Dear FERPA Professor,
It was wonderful seeing and hearing from you at AACRAO last week! Wish it could have been in person, but this was the next best thing. I was really impressed with the conference and enjoyed it a lot.
Naturally, I have a FERPA question for you. I recently learned that our Statewide office sent some notice of default letters to inactive addresses (addresses that are shown as inactive for the students in our SIS). We have started to hear from a few of the recipients of those letters, who are not the students since they no longer live there. Aside from the fact that the recipients never should have opened mail that isn't addressed to them, at least a few of them have (that we know of). These letters included the former student's name, ID number, and the amount of money for which they are in default.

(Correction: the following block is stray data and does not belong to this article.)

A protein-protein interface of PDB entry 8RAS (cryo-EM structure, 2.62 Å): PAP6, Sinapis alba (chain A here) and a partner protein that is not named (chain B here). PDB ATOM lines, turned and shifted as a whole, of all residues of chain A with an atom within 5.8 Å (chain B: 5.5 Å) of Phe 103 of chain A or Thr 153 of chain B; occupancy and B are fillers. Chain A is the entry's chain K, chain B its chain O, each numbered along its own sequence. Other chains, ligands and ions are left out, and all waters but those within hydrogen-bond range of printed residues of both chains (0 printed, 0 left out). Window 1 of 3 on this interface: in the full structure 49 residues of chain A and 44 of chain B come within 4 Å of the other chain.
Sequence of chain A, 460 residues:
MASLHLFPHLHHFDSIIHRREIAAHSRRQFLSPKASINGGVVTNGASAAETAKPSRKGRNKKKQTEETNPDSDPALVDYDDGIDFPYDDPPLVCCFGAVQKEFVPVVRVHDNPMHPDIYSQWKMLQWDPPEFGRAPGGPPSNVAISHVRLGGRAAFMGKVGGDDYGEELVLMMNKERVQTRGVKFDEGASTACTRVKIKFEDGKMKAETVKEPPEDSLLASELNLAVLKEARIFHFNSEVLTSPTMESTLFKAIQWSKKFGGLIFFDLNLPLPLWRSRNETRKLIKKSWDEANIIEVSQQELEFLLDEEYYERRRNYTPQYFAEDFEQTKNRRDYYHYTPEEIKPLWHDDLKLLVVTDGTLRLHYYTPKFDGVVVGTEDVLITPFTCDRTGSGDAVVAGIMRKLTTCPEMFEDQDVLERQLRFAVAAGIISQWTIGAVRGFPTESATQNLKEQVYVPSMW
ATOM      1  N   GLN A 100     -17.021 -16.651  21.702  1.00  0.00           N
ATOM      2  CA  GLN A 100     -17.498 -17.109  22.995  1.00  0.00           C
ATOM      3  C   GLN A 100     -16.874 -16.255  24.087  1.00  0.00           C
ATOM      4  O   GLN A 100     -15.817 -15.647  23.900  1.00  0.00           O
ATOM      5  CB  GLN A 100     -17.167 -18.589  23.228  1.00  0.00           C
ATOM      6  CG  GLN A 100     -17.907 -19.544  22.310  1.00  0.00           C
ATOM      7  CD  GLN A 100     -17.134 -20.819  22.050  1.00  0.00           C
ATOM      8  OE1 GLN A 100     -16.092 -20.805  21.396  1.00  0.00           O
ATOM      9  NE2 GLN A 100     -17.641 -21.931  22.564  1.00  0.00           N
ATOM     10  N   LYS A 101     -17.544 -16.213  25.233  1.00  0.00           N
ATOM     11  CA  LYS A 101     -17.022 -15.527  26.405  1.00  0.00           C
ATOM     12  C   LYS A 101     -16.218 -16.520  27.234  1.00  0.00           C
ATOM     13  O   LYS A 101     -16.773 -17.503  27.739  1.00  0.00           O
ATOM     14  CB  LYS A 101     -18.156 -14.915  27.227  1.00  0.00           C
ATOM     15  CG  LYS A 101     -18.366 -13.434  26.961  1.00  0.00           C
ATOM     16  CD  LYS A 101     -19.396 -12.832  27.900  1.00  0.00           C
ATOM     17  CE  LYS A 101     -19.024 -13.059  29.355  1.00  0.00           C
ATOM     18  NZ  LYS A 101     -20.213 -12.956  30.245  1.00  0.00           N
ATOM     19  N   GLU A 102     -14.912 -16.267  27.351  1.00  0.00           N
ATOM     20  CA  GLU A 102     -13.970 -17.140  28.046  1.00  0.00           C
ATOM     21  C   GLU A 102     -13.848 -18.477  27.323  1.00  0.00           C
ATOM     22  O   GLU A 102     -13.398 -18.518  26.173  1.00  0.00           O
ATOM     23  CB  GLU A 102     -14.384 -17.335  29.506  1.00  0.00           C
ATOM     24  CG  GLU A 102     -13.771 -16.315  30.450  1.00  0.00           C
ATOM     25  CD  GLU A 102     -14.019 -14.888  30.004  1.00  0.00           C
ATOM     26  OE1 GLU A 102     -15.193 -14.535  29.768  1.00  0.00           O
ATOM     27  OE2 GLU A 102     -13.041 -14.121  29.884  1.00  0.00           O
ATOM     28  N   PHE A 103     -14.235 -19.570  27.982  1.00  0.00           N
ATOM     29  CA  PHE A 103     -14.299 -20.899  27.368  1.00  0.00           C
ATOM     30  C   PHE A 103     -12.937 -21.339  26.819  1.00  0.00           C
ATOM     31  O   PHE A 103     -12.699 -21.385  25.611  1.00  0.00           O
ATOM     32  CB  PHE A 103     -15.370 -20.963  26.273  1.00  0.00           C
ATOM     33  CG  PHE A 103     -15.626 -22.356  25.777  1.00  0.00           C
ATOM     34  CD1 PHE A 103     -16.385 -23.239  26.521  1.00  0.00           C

The institution is at fault for sending these letters to inactive addresses. That's on us. However, it's unclear to me if this constitutes a FERPA violation. Very curious to hear your feedback.
Thanks in advance!
Dear Ms. Green,
I am so glad you could join in the virtual AACRAO Annual Meeting and that you found it a good conference. I, along with most of the rest of the AACRAO world, am ready to get back to in-person conferences and trainings.
Concerning your question below, this would appear to be a violation of postal laws rather than FERPA. The recipients should have marked through the address and returned it to the University. However, in those instances where someone other than the student opened the letter, the University would be required to meet the requirements of §99.32(a), FERPA's recordation provision. You can find that regulation on page 163 of the 2012 AACRAO FERPA Guide.
All the best,
The FERPA Professor